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A Floating Flower Garden in Tokyo Immerses Visitors With Orchids That Move as You Approach


teamLab Planets

A three-dimensional mass of floating flowers created by teamLab in Japan has been moving visitors not only with its technological magic, but with its overwhelming natural beauty.

In this work called Flowers and I are of the Same Root, the Garden and I are One, people immerse themselves in the flowers, becoming one with the garden, says teamLab.

Open since July, the museum space is scented by the fragrance of 13,000 living orchids suspended from near-invisible wires.

They’re able to survive in mid-air because orchids are able to grow without soil, by absorbing water from the air. In fact, all the diverse orchid species used here evolved to live on rocks and trees where other plants could not survive—and in the exhibit they growing and blooming with each passing day.

The artwork space seems to be completely filled with flowers (especially because of the mirrored floor), but enter and pause, and the blossoms slowly rise to the ceiling whenever people approach, opening spaces previously concealed.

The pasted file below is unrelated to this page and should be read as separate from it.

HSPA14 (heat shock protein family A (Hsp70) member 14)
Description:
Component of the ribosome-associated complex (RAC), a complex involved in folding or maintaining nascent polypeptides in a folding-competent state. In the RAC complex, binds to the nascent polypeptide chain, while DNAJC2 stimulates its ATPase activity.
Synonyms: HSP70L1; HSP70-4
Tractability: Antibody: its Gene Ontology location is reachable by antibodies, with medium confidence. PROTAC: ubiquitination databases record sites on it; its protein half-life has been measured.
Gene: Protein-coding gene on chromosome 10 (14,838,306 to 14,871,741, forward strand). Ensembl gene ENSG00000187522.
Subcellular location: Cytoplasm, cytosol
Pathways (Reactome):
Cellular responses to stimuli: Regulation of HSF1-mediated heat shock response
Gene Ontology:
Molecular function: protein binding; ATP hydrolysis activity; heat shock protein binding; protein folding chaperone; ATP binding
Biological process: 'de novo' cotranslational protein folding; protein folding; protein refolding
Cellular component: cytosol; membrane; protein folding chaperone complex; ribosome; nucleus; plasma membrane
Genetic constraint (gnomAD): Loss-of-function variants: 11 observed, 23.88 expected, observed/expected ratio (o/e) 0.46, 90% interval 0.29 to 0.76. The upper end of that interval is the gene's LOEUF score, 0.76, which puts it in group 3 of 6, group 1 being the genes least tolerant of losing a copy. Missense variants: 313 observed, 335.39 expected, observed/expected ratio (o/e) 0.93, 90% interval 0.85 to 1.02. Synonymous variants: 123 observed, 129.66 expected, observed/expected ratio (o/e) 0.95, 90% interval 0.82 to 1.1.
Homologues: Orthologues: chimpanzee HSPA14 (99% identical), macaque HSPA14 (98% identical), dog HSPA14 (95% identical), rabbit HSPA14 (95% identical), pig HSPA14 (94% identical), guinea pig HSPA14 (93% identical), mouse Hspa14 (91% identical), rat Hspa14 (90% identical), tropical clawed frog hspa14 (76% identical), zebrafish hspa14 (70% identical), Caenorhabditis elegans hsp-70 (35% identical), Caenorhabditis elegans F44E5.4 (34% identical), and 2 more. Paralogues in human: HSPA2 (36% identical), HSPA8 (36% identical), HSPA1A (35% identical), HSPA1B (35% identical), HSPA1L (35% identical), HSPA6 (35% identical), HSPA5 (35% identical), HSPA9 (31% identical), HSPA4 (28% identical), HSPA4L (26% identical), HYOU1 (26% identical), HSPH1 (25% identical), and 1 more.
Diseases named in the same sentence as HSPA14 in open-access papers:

RELATED: Orchids Make Fake Pollen to Tempt the Bees – it’s as Valuable as the Real Thing

“The garden starts to make a space for humans… But they are moving super slowly, so you have to adjust your time to the garden’s,” reports CNN.

You can see in the video below, that after you move through the curtain of orchids, they slowly descend again behind you.

teamLab Planets

Founded in 2001 by Toshiyuki Inoko, teamLab is an art collective and interdisciplinary group of technologists who are blending art and science; technology and the natural world. The team includes artists, programmers, engineers, CG animators, mathematicians, and architects.

teamLab Planets

Although the floating garden exhibit is running until the end of 2022 at the teamLab Planets museum in Tokyo, other works can be found in the US, Australia, and Istanbul, in the permanent collections of the Art Gallery of New South Wales, Sydney; Art Gallery of South Australia, Adelaide; Asian Art Museum, San Francisco; Asia Society Museum, New York; Borusan Contemporary Art Collection, Istanbul; and National Gallery of Victoria, Melbourne.

CHECK OUT: Never-Before-Documented Flower Blooms on One of World’s Rarest Trees – A Hopeful Sign For a Comeback

(Watch the video below…)

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